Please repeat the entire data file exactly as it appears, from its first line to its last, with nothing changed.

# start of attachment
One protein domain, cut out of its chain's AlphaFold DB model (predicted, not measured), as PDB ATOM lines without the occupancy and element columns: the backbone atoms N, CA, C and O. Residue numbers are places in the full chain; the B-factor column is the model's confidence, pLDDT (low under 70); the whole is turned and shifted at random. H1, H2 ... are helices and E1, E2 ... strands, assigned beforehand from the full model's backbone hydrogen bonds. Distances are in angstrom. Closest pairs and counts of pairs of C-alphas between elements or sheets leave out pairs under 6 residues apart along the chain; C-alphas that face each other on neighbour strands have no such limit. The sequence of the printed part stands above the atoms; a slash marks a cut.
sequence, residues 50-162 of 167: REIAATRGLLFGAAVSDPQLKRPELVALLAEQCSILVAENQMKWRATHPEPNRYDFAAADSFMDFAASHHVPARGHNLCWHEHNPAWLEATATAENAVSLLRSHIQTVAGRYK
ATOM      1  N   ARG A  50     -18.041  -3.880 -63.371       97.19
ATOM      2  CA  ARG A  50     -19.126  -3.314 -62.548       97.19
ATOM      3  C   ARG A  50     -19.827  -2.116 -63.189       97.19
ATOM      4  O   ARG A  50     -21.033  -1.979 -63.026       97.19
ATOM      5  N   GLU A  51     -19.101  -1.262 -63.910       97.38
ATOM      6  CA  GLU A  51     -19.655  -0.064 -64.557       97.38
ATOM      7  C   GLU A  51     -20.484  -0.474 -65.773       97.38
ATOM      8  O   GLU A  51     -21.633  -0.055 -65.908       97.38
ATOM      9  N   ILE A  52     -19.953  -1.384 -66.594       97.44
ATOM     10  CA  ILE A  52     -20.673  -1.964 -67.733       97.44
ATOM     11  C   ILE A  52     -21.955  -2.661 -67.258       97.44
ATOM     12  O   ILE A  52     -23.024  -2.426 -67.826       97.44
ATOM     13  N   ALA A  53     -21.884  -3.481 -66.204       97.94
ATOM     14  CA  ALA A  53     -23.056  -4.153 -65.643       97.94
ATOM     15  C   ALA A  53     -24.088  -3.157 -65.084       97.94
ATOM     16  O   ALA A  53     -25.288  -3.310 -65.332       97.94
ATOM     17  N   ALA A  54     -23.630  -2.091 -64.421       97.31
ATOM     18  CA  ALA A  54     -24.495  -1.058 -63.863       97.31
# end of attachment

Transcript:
One protein domain, cut out of its chain's AlphaFold DB model (predicted, not measured), as PDB ATOM lines without the occupancy and element columns: the backbone atoms N, CA, C and O. Residue numbers are places in the full chain; the B-factor column is the model's confidence, pLDDT (low under 70); the whole is turned and shifted at random. H1, H2 ... are helices and E1, E2 ... strands, assigned beforehand from the full model's backbone hydrogen bonds. Distances are in angstrom. Closest pairs and counts of pairs of C-alphas between elements or sheets leave out pairs under 6 residues apart along the chain; C-alphas that face each other on neighbour strands have no such limit. The sequence of the printed part stands above the atoms; a slash marks a cut.
sequence, residues 50-162 of 167: REIAATRGLLFGAAVSDPQLKRPELVALLAEQCSILVAENQMKWRATHPEPNRYDFAAADSFMDFAASHHVPARGHNLCWHEHNPAWLEATATAENAVSLLRSHIQTVAGRYK
ATOM      1  N   ARG A  50     -18.041  -3.880 -63.371       97.19
ATOM      2  CA  ARG A  50     -19.126  -3.314 -62.548       97.19
ATOM      3  C   ARG A  50     -19.827  -2.116 -63.189       97.19
ATOM      4  O   ARG A  50     -21.033  -1.979 -63.026       97.19
ATOM      5  N   GLU A  51     -19.101  -1.262 -63.910       97.38
ATOM      6  CA  GLU A  51     -19.655  -0.064 -64.557       97.38
ATOM      7  C   GLU A  51     -20.484  -0.474 -65.773       97.38
ATOM      8  O   GLU A  51     -21.633  -0.055 -65.908       97.38
ATOM      9  N   ILE A  52     -19.953  -1.384 -66.594       97.44
ATOM     10  CA  ILE A  52     -20.673  -1.964 -67.733       97.44
ATOM     11  C   ILE A  52     -21.955  -2.661 -67.258       97.44
ATOM     12  O   ILE A  52     -23.024  -2.426 -67.826       97.44
ATOM     13  N   ALA A  53     -21.884  -3.481 -66.204       97.94
ATOM     14  CA  ALA A  53     -23.056  -4.153 -65.643       97.94
ATOM     15  C   ALA A  53     -24.088  -3.157 -65.084       97.94
ATOM     16  O   ALA A  53     -25.288  -3.310 -65.332       97.94
ATOM     17  N   ALA A  54     -23.630  -2.091 -64.421       97.31
ATOM     18  CA  ALA A  54     -24.495  -1.058 -63.863       97.31